Movies Like 'The Mighty Ducks' to Watch Next

'The Mighty Ducks' is turning 30, but you're never too old to learn about the importance of teamwork and perseverance!
by Taylor Freitas — 

Emilio Estevez (center) in 'The Mighty Ducks'

Walt Disney Pictures

In 1992, Walt Disney Pictures produced The Mighty Ducks, a feel-good family movie about an underachieving youth hockey team that bands together to achieve greatness. 

Directed by Stephen Herek, the film stars Emilio Estevez as Gordon Bombay, a self-absorbed attorney who's arrested for drunk driving in Minnesota. As part of his court-ordered community service, he must coach a local kids' hockey team (just known as "District Five"), which hasn't won a single game. 

At first, Gordon and the players — a goofy (but lovable) bunch of misfits, including a young Joshua Jackson and a young Kenan Thompson — are skeptical of the new coaching arrangement. But over time, the coach develops a strong bond with his team (now called "the Ducks"), and they all learn about the value of teamwork.

Although The Mighty Ducks didn't receive high praise from critics, it earned a spot in many kids' (and parents') hearts. In less than five years after the film's release, Disney produced two follow-up films and an animated TV show and founded an NHL hockey team called the "Mighty Ducks of Anaheim." Last year, Disney+ debuted a live-action sequel series, which is now on its second season.

The Mighty Ducks is celebrating its 30th anniversary this month, which is a fantastic reason to revisit the original film or any of its sequels. Alternatively, if you're looking for more sports-related comedies or underdog stories, you can check out the list below.

Here, Metacritic shares 10 movies like The Mighty Ducks to view next, ranked by Metascore.


Walter Matthau (left) in 'The Bad News Bears'

Paramount Pictures

The Bad News Bears 

Metascore: 84 
Best for: Fans of kids' sports comedies with a little edge
Where to watch:

, Google Play, iTunes, Vudu
Runtime: 102 minutes

The plot of 1976's The Bad News Bears is similar to The Mighty Ducks: a distracted man reluctantly takes over coaching duties for a kids' sports team. In this case, that person is Morris Buttermaker (Walter Matthau), a heavy-drinking, ex-minor league pitcher who agrees to coach a youth baseball team called the Bears. Despite some early struggles, the players start to improve their skills and rally around their talented pitcher, Amanda Whurlizer (Tatum O'Neal). The Michael Ritchie-directed movie later spawned a pair of sequels and a 2005 remake. Matthau also earned a BAFTA Award nomination for his performance.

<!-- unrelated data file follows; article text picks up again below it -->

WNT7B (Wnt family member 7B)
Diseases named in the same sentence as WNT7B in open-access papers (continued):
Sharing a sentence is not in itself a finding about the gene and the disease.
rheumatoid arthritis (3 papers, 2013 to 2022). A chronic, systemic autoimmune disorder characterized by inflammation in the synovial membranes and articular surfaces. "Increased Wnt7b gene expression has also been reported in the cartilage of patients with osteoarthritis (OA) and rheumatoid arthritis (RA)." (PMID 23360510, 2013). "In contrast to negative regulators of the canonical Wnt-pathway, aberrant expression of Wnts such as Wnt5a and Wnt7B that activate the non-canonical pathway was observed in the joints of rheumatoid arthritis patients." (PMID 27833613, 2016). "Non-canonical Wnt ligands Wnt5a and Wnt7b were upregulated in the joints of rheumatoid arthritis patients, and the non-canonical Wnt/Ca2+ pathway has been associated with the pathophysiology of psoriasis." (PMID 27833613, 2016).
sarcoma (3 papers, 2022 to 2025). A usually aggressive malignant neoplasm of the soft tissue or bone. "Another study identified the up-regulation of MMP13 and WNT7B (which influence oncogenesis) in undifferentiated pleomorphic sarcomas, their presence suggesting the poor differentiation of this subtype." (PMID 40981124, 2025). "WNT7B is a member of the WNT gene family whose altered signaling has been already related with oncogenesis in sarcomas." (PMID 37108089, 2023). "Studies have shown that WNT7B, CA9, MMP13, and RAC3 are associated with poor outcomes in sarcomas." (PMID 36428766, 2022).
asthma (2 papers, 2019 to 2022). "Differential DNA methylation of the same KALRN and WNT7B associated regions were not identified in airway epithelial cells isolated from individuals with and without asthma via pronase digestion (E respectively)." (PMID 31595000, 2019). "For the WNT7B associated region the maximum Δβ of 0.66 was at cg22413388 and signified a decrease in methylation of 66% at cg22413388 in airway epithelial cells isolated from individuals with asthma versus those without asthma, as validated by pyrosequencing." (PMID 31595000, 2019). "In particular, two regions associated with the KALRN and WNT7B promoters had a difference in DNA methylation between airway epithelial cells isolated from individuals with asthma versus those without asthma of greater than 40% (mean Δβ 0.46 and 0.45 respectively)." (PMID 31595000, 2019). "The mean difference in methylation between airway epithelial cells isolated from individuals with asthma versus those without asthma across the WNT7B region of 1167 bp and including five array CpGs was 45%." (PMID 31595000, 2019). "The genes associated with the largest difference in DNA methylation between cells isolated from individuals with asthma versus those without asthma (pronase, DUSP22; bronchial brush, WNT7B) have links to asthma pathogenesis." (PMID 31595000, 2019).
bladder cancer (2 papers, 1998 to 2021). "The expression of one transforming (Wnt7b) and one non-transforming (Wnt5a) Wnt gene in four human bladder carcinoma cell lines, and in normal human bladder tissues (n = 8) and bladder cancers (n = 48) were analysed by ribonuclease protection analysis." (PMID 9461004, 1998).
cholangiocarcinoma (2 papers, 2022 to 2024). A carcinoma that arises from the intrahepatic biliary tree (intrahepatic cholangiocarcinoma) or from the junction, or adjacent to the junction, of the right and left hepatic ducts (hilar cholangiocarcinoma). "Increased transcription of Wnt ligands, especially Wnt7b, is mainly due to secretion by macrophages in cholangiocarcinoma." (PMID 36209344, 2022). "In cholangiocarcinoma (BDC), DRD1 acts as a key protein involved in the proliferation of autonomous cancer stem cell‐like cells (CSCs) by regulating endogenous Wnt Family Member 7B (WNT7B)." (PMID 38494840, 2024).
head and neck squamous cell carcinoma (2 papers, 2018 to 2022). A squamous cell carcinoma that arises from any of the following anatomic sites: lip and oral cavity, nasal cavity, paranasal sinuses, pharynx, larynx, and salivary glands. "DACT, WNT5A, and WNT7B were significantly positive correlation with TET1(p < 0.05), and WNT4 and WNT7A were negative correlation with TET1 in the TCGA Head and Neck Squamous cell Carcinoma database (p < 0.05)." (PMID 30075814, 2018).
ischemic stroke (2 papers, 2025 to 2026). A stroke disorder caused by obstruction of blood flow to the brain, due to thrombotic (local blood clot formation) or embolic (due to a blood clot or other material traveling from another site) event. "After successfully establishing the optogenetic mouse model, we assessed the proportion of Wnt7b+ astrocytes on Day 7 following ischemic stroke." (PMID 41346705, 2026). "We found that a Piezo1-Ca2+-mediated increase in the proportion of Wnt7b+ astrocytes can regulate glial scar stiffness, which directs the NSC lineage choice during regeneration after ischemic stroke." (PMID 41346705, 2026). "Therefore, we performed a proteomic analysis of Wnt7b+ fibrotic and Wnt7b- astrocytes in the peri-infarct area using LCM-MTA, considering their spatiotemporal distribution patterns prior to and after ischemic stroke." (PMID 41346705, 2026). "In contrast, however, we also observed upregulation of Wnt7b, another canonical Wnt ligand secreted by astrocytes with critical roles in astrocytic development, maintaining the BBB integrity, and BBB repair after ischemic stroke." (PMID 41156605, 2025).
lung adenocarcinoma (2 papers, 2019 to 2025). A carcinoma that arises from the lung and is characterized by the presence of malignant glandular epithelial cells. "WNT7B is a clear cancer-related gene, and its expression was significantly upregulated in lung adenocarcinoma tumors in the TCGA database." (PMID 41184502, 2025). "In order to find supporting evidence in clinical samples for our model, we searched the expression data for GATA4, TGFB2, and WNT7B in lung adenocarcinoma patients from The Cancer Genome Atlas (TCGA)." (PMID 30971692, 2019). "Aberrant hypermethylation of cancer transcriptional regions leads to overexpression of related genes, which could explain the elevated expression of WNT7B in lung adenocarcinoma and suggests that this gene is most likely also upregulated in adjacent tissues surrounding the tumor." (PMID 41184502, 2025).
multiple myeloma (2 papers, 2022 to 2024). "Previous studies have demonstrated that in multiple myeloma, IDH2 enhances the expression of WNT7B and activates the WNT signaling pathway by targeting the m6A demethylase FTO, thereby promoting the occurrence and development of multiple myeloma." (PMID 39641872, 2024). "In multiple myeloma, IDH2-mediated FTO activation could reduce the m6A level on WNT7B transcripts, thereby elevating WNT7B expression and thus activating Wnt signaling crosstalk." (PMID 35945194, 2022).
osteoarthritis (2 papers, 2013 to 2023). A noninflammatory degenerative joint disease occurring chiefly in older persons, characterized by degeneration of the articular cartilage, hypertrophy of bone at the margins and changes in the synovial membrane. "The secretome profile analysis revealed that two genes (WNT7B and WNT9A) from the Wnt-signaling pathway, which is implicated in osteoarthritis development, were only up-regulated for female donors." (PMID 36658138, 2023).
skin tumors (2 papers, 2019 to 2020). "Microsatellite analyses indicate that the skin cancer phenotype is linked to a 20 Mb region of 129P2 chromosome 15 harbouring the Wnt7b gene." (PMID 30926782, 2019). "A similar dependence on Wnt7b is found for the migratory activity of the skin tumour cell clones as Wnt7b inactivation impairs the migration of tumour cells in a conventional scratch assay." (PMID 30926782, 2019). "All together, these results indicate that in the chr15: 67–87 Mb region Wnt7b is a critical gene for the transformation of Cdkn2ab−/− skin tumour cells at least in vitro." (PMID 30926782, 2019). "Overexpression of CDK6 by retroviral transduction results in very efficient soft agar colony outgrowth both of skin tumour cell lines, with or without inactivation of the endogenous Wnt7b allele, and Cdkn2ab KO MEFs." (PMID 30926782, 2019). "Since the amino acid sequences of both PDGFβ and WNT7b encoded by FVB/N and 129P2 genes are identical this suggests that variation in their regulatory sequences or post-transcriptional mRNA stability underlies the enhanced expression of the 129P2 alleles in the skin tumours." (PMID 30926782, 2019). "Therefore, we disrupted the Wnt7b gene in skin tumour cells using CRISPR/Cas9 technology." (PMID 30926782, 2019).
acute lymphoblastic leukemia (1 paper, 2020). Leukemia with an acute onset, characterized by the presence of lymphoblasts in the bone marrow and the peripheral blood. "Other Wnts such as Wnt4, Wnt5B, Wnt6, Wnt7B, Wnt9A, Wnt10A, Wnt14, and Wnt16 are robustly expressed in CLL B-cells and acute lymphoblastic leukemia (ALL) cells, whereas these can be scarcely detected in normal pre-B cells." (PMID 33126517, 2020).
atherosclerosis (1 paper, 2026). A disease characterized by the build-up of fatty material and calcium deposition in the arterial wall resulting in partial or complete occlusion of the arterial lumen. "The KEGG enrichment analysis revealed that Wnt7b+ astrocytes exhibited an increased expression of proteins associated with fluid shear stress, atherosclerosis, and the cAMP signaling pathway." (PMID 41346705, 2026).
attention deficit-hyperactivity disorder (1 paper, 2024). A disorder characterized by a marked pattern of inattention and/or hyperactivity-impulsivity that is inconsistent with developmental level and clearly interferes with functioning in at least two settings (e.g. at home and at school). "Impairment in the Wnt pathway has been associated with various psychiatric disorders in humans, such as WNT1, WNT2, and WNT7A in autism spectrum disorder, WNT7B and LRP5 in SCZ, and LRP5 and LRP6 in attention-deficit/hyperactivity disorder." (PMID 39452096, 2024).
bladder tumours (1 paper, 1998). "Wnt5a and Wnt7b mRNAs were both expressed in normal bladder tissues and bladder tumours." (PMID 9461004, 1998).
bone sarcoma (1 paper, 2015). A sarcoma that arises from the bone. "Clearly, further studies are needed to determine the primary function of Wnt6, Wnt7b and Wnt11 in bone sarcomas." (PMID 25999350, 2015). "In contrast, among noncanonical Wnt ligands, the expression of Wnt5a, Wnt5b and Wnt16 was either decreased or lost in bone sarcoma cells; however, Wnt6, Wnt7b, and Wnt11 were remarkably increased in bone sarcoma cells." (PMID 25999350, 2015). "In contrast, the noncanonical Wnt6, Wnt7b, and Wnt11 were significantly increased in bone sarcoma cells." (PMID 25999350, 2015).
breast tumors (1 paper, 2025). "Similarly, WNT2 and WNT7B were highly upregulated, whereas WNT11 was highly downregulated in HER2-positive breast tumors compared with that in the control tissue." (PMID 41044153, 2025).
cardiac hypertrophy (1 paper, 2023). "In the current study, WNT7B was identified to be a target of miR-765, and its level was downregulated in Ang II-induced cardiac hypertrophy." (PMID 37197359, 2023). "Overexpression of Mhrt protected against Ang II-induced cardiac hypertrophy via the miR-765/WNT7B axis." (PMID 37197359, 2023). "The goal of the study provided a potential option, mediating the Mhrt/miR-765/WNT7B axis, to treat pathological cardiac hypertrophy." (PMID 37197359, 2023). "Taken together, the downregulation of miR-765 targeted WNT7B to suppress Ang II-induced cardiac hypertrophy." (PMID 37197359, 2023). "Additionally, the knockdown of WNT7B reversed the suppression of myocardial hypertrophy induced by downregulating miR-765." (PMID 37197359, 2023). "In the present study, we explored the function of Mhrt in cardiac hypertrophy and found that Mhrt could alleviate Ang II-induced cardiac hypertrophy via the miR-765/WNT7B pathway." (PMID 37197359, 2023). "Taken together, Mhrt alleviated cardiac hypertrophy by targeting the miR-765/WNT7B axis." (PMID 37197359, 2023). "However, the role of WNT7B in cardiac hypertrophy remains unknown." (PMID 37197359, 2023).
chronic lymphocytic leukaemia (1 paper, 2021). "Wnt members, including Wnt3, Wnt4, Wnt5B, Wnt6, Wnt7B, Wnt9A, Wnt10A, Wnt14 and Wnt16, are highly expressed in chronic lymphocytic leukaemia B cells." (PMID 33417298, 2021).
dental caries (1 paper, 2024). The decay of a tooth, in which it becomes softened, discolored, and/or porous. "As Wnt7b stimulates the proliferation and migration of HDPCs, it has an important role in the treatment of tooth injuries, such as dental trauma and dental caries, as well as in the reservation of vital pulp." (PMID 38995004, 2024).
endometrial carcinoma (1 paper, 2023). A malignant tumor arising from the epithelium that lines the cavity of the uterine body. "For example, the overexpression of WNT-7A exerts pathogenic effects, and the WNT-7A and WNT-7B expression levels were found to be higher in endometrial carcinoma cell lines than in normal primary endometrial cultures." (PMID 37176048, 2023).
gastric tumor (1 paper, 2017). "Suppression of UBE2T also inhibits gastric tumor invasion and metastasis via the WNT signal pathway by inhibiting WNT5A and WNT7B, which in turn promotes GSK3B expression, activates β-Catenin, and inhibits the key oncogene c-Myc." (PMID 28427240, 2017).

"Beneath the mild verbal shocks lay an excellent screenplay handled by real talent." — Bill Higgins, The Hollywood Reporter


Geena Davis in 'A League of Their Own'

Columbia Pictures

A League of Their Own 

Metascore: 69
Best for: Fans of sports dramedies based on true events
Where to watch:

, Google Play, iTunes, Vudu
Runtime: 128 minutes

Directed by Penny Marshall, the 1992 A League of Their Own offers a fictionalized look at the creation of the first women's baseball league. It focuses on sisters Dottie Hinson (Geena Davis) and Kit Keller (Lori Petty), who share a talent and passion for baseball but don't always get along off the field. Eager to play, the women help found a team called the Rockford Peaches, which is managed by former big leaguer Jimmy Dugan (Tom Hanks). Even though A League of Their Own revolves around adult athletes, it's a good combination of inspirational drama and comedy like The Mighty Ducks.

"A good movie, amiable and ingratiating." — Richard Schickel, Time


Kurt Russell (far left) in 'Miracle'

Walt Disney Pictures


Metascore: 68
Best for: People who follow ice hockey and/or the Olympics
Where to watch:

, , Google Play, , Vudu
Runtime: 135 minutes

If you're a hockey fan, you're likely familiar with the story of the U.S. men's ice hockey team that — against all odds — won gold at the 1980 Winter Olympics (also known as the "Miracle on Ice"). Released in 2004, Miracle depicts the team's impressive rise to success under the leadership of coach Herb Brooks (Kurt Russell), from the squad's formation to its historic win against the seemingly superior Soviet team. It's more drama and less comedy than The Mighty Ducks, but it's an interesting watch if you enjoy sports movies — especially ones that deal in team spirit.

"Once these players strap on their skates and take to the ice, it's hard to suppress that lump in the throat." — Scott Tobias, The A.V. Club


'Cool Runnings'

Walt Disney Pictures

Cool Runnings 

Metascore: 60
Best for: Fans of heartwarming and funny sports stories
Where to watch:

, , Google Play, , Vudu
Runtime: 98 minutes

Released in 1993, Cool Runnings is another heartfelt sports comedy from Walt Disney Pictures. The film follows the journey of the first-ever Jamaican national bobsleigh team, which debuted at the 1988 Winter Olympics. It stars Leon Robinson as Derice Bannock, a sprinter who fails to qualify for the Summer Olympics and decides to form a bobsleigh team for a chance at gold in the Winter Games. He recruits several athletic friends to round out the squad, as well as Irv Blitzer (John Candy), a former American bobsledder who reluctantly agrees to coach the Jamaican team.

"Cheesy? Certainly. But strong performances and a heart-warming storyline make this a winner." — Angie Errigo, Empire


'Little Big League'

Columbia Pictures

Little Big League